Talk about annexation is as old as the occupation, and has accompanied, at varying intensities, Israel’s rule over the territories it captured in the 1967 War from the very beginning. The resurgence of annexation in the political arena and its return to public discourse present an opportunity to revisit a series of letters written to Prime Minister Levi Eshkol by Eliyahu Sasson, A leading political figure and authority on Arab-Jewish relations, entitled “The Fate of the West Bank”. In the documents, Sasson clearly explains why he staunchly opposes annexing the West Bank.
In the first of a series of letters concerning the future of the West Bank Sasson sent PM Eshkol, he lists the options Israel has with respect to the West Bank and details the dangers of annexation. Sasson believes connecting the West Bank with the Jordanian kingdom was Israel’s best option, but that establishing an “autonomous unit” was also on the table.
In his third letter, Sasson focuses on the demographic issue and the possible loss of Jewish exclusivity in running the state, should the occupied territories be annexed. Sasson urges the prime minister to hand over the West Bank back to Jordan, which, at that stage, was still prepared to resume its control over the territory. He notes that this would solve both the refugee problem and the threat of an Arab majority in Israel should the territories be annexed.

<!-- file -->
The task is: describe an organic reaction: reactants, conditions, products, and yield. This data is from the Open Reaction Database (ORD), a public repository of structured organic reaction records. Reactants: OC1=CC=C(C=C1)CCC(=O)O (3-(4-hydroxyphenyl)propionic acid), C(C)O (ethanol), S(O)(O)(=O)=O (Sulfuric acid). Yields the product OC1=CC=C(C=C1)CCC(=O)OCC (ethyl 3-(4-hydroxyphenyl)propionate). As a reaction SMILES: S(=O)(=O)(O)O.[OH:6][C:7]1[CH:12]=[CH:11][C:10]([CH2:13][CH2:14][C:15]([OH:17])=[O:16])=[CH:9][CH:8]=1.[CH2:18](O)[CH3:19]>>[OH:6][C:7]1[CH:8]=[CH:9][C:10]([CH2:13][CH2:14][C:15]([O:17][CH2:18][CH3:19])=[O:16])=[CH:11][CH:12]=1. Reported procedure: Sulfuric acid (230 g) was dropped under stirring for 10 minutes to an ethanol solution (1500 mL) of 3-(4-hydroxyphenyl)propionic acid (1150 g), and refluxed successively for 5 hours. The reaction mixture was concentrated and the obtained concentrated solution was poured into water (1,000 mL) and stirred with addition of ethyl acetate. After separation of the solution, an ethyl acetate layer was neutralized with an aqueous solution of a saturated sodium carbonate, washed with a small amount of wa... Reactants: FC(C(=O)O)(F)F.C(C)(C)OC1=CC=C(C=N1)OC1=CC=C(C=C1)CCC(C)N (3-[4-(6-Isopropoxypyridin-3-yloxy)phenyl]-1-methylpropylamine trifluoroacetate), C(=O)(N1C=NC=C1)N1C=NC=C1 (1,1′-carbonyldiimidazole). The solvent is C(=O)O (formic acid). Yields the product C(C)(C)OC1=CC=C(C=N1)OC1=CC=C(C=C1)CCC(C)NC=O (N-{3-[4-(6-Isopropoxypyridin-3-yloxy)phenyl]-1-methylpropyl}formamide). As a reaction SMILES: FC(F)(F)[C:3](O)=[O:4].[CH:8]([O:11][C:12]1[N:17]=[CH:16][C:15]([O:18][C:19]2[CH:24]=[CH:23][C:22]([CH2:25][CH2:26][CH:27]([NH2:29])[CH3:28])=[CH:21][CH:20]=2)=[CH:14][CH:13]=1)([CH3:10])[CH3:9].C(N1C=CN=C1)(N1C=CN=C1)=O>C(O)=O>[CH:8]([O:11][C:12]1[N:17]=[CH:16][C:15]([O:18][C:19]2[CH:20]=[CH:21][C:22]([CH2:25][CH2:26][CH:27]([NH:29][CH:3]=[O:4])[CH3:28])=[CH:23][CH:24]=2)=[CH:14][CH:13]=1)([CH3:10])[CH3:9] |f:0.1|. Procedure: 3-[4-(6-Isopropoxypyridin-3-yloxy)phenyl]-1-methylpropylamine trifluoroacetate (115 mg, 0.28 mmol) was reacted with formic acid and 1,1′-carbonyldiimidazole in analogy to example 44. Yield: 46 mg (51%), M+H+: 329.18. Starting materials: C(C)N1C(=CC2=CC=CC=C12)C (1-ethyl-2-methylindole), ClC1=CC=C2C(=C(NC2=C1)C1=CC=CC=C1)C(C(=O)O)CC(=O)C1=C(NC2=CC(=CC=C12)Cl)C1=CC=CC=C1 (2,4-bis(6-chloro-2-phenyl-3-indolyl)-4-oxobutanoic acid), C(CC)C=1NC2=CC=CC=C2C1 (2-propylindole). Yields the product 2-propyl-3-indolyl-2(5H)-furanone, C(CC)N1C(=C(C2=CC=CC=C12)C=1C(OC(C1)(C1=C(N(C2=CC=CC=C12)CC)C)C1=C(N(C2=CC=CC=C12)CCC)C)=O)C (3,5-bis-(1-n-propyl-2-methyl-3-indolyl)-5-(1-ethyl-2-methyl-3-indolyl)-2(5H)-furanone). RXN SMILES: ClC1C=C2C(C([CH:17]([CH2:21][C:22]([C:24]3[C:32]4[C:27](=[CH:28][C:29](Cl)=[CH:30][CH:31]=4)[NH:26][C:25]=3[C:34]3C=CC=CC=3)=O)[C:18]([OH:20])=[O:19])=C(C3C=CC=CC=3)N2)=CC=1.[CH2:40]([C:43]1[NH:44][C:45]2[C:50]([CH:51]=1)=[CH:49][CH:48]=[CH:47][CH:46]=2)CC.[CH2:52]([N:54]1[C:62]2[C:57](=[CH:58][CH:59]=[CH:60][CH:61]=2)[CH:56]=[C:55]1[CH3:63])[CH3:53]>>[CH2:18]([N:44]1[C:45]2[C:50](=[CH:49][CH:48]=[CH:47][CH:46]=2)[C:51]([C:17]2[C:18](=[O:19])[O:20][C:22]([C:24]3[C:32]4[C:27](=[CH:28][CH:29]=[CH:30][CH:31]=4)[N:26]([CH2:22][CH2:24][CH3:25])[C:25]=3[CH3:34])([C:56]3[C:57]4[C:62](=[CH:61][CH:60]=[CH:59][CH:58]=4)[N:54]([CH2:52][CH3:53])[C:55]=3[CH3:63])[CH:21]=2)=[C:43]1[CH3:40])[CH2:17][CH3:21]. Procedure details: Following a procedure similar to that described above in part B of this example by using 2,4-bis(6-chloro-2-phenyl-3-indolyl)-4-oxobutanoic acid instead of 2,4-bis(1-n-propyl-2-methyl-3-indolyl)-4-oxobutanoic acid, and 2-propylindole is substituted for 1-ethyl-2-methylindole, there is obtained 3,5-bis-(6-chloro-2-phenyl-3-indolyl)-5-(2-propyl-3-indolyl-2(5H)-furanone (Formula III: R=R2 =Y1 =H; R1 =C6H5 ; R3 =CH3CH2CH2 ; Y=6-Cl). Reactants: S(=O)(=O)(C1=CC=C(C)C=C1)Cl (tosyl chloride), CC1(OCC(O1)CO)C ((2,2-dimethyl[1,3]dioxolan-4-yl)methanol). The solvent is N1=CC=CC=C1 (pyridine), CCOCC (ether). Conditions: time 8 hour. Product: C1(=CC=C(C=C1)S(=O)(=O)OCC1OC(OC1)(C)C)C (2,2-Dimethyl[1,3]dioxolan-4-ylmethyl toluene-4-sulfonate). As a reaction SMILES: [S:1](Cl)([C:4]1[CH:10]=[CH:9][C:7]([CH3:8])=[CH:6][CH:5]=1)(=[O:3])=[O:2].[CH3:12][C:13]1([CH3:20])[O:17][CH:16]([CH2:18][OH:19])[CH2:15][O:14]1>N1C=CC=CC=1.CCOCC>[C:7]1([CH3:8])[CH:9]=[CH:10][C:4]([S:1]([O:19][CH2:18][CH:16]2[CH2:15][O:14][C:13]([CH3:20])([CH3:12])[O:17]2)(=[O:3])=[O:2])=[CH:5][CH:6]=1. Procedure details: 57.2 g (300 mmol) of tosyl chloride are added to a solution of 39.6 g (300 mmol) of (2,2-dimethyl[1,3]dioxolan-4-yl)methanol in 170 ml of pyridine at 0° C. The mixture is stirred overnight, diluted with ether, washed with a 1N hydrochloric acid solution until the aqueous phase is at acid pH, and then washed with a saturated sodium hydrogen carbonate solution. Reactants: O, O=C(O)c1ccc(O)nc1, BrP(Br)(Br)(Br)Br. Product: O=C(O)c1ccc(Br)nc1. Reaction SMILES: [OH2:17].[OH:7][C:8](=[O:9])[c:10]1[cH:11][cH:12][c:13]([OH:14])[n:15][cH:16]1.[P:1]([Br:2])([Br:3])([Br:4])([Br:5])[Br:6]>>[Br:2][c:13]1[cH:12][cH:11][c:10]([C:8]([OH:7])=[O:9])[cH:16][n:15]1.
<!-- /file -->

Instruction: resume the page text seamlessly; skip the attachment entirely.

In his fourth letter to PM Eshkol about the future of the West Bank, Sasson focuses on the threat of Israel becoming a binational state should the West Bank be annexed. Sasson cautions Israel would not be able to avoid granting residents of the West Bank equal political rights, partly because international public opinion would not tolerate it, nor would the Jewish diaspora. In particular, Sasson believed it would not go over well with members of the younger Jewish generation in the USA, who were active in the civil rights movement at the time.